The Florida Legislature
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Office of Program Policy Analysis and Government Accountability

Improving Student Performance in High-Poverty Schools, Report No. 96-86, June 1997
Full report in PDF format

  • Schools serving a large percentage of children from low-income families have significantly lower student test scores than schools serving a small percentage of these students. Although high-poverty schools receive more resources per student, they face greater challenges to improving student performance. These challenges include high student mobility, absenteeism, and disciplinary problems.
  • A critical step to improving student academic performance in high-poverty schools is implementing high expectations for all students. Some high-poverty schools in Florida have increased student performance by setting high expectations for their students. However, other high-poverty schools in Florida have been less successful in setting high expectations for student performance.
  • Due to limitations of available time, financial resources, and educational skills, low-income parents often have difficulty becoming active partners in their children's education. Although some high-poverty schools have implemented strategies to involve parents, limited parental involvement is still a major obstacle to improved student performance.
  • School principals who exhibit strong leadership behaviors and consistently focus on improving student performance can make a difference in the performance of high-poverty schools. While some Florida school districts have taken the initiative in considering student performance in their evaluation of principals, there is currently no legislative requirement that district school boards do so.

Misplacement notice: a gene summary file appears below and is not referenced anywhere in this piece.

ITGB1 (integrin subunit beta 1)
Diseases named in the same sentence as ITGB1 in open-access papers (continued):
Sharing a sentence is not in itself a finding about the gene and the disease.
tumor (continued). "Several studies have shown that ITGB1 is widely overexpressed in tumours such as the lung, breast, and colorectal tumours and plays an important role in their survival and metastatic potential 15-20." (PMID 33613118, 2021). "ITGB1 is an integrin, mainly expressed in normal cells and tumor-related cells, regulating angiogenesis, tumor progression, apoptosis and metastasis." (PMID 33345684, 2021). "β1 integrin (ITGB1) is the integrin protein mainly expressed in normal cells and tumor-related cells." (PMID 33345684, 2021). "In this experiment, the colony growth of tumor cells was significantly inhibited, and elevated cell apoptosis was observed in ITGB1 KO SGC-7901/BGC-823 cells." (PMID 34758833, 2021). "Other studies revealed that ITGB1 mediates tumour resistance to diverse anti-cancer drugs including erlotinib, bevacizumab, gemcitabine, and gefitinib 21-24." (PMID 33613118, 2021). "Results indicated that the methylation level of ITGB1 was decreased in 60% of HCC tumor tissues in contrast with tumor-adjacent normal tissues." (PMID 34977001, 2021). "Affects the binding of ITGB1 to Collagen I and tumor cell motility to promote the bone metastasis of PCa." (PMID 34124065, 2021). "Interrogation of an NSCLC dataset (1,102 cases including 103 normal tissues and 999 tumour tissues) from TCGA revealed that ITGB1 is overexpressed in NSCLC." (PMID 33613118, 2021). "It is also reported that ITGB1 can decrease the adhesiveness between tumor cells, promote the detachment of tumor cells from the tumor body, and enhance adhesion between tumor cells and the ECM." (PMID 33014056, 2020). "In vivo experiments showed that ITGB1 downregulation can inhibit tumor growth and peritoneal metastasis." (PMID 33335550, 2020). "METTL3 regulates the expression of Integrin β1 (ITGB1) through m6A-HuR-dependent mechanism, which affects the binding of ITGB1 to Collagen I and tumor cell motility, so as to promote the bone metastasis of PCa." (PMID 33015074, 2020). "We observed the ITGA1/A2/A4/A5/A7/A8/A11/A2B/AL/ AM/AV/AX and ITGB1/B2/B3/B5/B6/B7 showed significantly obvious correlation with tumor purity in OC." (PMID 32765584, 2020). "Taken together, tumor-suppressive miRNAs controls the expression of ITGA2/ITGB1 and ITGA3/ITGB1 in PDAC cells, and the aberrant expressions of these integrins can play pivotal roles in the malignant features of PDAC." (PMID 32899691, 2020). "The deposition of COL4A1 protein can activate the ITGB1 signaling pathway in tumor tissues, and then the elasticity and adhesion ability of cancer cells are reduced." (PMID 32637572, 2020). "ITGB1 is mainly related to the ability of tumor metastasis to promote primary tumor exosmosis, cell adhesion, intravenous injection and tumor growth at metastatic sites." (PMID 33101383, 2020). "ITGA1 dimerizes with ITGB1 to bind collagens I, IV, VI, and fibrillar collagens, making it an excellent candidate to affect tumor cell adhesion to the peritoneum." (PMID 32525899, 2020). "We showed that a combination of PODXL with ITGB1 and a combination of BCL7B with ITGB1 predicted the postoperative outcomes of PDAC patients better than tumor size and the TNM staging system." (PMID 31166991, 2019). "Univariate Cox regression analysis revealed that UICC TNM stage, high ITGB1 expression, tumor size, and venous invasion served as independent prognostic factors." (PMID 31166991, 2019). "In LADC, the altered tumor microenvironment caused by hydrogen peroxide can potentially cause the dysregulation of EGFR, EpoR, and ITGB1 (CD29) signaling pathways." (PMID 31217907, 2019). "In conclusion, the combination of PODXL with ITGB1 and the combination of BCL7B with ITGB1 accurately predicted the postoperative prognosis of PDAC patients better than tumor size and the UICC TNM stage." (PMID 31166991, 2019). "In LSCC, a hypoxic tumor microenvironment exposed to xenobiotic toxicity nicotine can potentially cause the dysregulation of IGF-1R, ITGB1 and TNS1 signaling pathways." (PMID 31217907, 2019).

Which Government Program Summaries contain related information?

Public Schools (K-12 Education)

What other OPPAGA-related materials are available?

  • Report No. 04-41 Progress Report: K-12 Accountability System and Student Achievement Improved, But Challenges Remain, published in June 2004.
  • Report No. 01-22 Justification Review: Kindergarten Through Twelfth Grade Public Education Program, published in April 2001.
  • Report No. 00-07 Progress Report: Florida Actions Should Improve Student Performance in High-Poverty Schools, published in August 2000.
  • Text of a letter , addressed to the Florida Commission on Education Reform and Accountability, clarifying certain points raised in OPPAGA Report No. 96-86. The letter was written to address concerns expressed by some Commission members in a meeting with Mr. John Turcotte, OPPAGA’s Director.

Copies of this report in print or alternate accessible format may be obtained by telephone (850/488-0021), by FAX (850/487-9213), in person, or by mail (OPPAGA Report Production, Claude Pepper Building, Room 312, 111 W. Madison St., Tallahassee, FL 32399-1475).
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